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Friday, November 18, 2016

A paralyzed monkey can walk again thanks to the new brain implant technology

Thanks to a new system called the brain-spine interface, a paralyzed monkey with primary spinal cord injuries able to walk again in less than six days after treatment. The interface was developed by an international researchers collaboration led by École polytechnique fédérale de Lausanne (EPFL) in Switzerland. The system uses an electric implants strategically placed helps to provide a signal that is passed through the brain and leg.
Grégoire Courtine holds a silicon model of a primate’s brain and a brain implant. (Picture from: http://adf.ly/1fkzLu)
In a statement, one study author Grégoire Courtine explained, "This is the first attempt of neuro technology to restore motor function in a primate." Nevertheless, he warned that there are many challenges ahead and may take several years before all the components of this invention can be tested in humans.

Without a serious injury, signals from the motor cortex of the brain will be forwarded to the spine in the lumbar region, which consists of a neuron tissues and stimulates the movement of the leg muscles. But if there is a lesion in the spinal cord, this communication can be interrupted and makes the brain can not receive the signal from the legs.
A brain implant and silicon model of a primate brain. (Picture from: http://adf.ly/1fkydP)
Therefore, the researchers put an array of electrodes in the motor cortex of monkey who have spinal cord injuries, to record the signals coming from the brain when the animal walks. Then the neural activity sent wirelessly to a control computer by using algorithms to identify the encoding signal of muscle flexion and muscle extension.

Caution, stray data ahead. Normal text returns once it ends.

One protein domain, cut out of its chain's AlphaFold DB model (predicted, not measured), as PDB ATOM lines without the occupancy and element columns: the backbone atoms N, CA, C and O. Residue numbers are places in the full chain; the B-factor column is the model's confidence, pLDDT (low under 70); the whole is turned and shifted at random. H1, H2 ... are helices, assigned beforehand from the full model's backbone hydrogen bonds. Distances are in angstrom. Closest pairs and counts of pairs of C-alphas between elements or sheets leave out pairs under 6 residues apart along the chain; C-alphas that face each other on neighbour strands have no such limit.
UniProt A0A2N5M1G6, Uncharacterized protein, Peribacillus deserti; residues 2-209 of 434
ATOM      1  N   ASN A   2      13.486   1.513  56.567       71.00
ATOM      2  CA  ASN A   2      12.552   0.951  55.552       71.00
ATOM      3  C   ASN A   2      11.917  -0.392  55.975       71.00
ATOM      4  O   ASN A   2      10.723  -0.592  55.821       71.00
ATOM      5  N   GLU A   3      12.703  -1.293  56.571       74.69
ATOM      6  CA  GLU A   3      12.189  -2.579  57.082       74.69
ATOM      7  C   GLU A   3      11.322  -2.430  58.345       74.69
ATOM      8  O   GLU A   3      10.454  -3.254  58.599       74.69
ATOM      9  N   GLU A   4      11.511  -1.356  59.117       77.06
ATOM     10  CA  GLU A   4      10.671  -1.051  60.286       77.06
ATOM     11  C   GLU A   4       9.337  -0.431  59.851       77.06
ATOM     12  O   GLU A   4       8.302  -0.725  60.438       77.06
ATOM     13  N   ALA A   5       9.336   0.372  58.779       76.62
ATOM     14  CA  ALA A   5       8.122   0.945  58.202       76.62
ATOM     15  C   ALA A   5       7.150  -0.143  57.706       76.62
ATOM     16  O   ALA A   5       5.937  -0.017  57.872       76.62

Once the brain signals has been translated, the computer will submit it through the electrodes that are placed in the lumbar region of monkey who have spinal cord injuries and then stimulated electrically on the tissues will stir the leg muscles.

"The primate was able to walk after the brain-spine interface was enabled. Without physiotherapy or training is required," said co-researcher Erwan Bezard.
Detailed study has been published in the journal Nature and further research involving this technology in humans has now been approved. If the study is successful, then the system could be the latest step in the treatment of paralysis. *** [EKA | FROM VARIOUS SOURCES | WASHINGTON POST]
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